David Nixon's new Wuthering Heights for Northern Ballet Theatre will probably be a hit – although at only two hours long it still had me glancing twitchingly at my watch. The plentiful pas de deux that form the ballet's backbone will probably wow audiences – although their intended intensity to me felt closer to bathos, too clichéd and repetitive to strike the heart with fresh force. After the deft assurance of Nixon's Madame Butterfly and I Got Rhythm (previously staged elsewhere), maybe we had been expecting too much and this, his first original work for NBT, comes as something of a disappointment.
The ballet concentrates on the early part of Emily Brontë's novel, the Cathy-Heathcliff generation, which is a relief, given the confusing entanglement of Brontë's later genealogy. This means that some of the original details, in Patricia Doyle's dramaturgy, are modified, with Cathy dying not in childbirth but of a fever, after a night on the moors.
It is a clever wheeze to give the younger versions of Cathy and Heathcliff entrances throughout the ballet, to contrast with their adult selves. But otherwise the surprise is how conventionally straightforward the ballet's approach is – admirably terse, yes, and clear, but boringly, pedestrianly reiterating the familiar narrative, when we might have expected a more imaginative, evocative take. We have been here so many times before, in films, and even ballets, including a previously disastrous Brontë blockbuster by the same company. Ali Allen's designs are similarly terse: succinct sections of wall or curtain that operate smooth scene changes and leave plenty of space. The result, though, lacks atmosphere, while the risible snowstorms on the moors appear like sprays of confetti, probably hurled in handfuls from a sack.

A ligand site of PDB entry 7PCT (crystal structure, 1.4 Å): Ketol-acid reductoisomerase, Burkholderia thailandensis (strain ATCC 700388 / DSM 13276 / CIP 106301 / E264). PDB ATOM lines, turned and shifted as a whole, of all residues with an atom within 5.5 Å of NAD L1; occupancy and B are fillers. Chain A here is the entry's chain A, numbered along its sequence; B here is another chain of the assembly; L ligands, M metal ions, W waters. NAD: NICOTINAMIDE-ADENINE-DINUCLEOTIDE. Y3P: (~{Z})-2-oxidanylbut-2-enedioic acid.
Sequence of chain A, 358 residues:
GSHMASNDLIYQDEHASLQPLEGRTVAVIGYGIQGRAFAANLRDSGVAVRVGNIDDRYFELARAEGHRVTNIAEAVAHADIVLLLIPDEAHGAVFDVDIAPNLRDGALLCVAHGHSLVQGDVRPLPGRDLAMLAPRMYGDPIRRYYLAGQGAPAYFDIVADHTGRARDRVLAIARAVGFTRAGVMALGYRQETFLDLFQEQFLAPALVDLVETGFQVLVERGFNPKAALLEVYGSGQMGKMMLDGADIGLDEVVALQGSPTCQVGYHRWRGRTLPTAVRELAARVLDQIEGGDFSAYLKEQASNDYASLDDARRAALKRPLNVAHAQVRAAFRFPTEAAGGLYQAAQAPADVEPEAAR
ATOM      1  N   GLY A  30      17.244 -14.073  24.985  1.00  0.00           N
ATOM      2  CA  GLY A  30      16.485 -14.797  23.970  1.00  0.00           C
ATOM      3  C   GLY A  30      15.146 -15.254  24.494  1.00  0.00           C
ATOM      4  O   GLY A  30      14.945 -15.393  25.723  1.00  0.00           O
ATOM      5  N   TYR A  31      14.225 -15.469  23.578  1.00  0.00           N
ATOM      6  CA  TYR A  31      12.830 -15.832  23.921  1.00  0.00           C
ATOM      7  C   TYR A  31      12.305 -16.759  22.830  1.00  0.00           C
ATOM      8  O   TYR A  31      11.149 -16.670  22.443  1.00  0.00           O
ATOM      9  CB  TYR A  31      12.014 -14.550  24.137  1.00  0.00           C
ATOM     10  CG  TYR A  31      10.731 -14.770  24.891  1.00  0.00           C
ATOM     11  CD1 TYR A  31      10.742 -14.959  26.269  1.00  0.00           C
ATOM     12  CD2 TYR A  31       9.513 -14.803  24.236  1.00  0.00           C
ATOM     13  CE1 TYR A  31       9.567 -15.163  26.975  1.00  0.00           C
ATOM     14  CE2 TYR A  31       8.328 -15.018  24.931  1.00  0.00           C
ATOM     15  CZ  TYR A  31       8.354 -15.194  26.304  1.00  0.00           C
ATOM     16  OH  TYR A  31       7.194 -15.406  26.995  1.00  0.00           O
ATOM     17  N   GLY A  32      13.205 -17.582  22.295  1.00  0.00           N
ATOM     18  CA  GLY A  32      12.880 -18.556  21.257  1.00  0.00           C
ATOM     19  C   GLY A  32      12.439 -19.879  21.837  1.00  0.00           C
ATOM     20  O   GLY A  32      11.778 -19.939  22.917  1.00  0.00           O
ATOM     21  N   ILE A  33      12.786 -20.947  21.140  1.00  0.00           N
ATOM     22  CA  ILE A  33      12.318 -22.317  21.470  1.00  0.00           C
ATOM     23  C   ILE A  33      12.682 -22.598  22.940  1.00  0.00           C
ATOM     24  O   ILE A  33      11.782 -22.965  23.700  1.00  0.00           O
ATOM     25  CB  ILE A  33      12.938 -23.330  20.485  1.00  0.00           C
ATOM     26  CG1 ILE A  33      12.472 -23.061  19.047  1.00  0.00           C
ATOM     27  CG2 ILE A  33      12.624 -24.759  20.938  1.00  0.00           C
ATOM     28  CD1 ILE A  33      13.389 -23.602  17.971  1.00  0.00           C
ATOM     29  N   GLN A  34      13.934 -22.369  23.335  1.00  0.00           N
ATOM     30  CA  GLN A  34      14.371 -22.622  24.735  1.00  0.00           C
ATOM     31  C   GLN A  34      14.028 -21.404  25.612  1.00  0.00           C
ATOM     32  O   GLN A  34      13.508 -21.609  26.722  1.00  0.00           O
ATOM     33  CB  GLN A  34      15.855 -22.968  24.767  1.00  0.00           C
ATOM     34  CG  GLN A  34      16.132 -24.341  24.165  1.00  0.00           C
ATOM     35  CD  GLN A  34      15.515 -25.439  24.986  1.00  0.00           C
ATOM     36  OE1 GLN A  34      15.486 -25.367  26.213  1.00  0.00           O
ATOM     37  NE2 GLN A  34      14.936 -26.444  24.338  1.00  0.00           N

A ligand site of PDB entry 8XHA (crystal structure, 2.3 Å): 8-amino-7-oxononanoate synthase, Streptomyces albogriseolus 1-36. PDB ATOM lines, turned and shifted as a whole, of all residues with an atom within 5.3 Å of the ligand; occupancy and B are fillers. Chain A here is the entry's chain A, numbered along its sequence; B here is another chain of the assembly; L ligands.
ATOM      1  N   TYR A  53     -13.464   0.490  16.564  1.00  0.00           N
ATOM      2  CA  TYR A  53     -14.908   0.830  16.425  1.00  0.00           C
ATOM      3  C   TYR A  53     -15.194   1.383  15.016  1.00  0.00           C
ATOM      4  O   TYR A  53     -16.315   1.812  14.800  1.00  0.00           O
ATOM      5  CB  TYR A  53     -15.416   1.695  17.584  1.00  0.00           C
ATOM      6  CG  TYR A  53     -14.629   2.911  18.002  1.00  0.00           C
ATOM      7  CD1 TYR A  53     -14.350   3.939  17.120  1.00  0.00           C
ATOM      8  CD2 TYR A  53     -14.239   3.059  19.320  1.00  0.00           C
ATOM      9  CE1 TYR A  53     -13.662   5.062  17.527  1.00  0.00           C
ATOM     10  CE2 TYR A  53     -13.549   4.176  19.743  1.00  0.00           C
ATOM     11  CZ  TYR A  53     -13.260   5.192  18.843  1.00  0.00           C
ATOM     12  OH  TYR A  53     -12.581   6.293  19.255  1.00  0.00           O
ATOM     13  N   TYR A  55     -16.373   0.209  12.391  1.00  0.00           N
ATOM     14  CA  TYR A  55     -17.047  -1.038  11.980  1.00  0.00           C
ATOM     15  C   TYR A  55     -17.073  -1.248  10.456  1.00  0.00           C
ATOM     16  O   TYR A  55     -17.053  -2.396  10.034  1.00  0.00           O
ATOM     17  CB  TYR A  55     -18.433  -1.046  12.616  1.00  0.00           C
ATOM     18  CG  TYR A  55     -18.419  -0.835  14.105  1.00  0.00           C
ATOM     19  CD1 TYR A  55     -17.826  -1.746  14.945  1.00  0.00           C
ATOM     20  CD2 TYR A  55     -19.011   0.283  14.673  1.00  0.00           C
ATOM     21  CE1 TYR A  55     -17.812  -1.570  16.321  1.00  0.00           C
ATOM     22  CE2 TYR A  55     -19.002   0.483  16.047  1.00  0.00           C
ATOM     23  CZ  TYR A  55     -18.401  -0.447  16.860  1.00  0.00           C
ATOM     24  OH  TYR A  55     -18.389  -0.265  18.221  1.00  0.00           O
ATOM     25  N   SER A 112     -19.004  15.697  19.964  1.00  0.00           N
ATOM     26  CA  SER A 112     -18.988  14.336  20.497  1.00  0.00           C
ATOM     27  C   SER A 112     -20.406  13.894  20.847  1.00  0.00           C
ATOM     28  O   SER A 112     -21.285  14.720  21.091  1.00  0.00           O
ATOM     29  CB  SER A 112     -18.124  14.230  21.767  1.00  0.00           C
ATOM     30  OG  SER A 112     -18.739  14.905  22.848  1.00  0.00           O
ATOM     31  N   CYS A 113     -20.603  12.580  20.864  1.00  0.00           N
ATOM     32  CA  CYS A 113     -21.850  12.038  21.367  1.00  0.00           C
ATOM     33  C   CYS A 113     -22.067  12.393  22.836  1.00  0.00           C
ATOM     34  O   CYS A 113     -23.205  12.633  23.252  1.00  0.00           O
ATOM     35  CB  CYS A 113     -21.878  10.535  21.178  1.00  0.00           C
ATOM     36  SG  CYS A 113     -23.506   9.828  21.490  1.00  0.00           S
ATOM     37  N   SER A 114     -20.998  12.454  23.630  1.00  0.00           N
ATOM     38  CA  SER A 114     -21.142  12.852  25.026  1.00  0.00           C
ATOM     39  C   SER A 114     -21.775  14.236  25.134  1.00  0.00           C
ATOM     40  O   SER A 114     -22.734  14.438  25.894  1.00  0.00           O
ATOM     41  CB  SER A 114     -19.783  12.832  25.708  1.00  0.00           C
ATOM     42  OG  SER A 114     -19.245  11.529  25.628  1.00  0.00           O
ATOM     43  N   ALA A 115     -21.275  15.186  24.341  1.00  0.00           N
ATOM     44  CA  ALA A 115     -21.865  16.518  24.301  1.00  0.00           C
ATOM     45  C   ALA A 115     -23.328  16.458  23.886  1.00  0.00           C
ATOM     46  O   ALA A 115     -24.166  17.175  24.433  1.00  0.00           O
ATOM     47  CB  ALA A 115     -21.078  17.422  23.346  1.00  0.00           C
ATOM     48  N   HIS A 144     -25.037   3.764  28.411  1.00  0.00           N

Ah t'moors, t'moors! Scene of so many encounters between Cathy and Heathcliff, Heathcliff and Cathy... Charlotte Talbot is as wildly beautiful as you could hope for. Jonathan Ollivier is correctly swarthy and brooding and very sexy, especially when dressed in black leather. He also wields a riding crop which he cynically uses to stroke and taunt in his seduction of poor, vulnerable Isabella (Desiré Samaai).
The riding crop is a blunder; more titter-inducing prop than vivid symbol of Heathcliff's ruthlessness. Another mistake is the underwhelming invention of the choreo- graphy, which blights not only the pas de deux, but causes Hironao Takahashi's Edgar to come across as more wimpish than necessary. And then there is Claude-Michel Schönberg's score, by turns self-importantly pumping and swelling or drifting into becalmed lyricism. It is direly obtrusive; it is unavoidable, it won't go away.
Touring to March 2003
Join our new commenting forum
Join thought-provoking conversations, follow other Independent readers and see their replies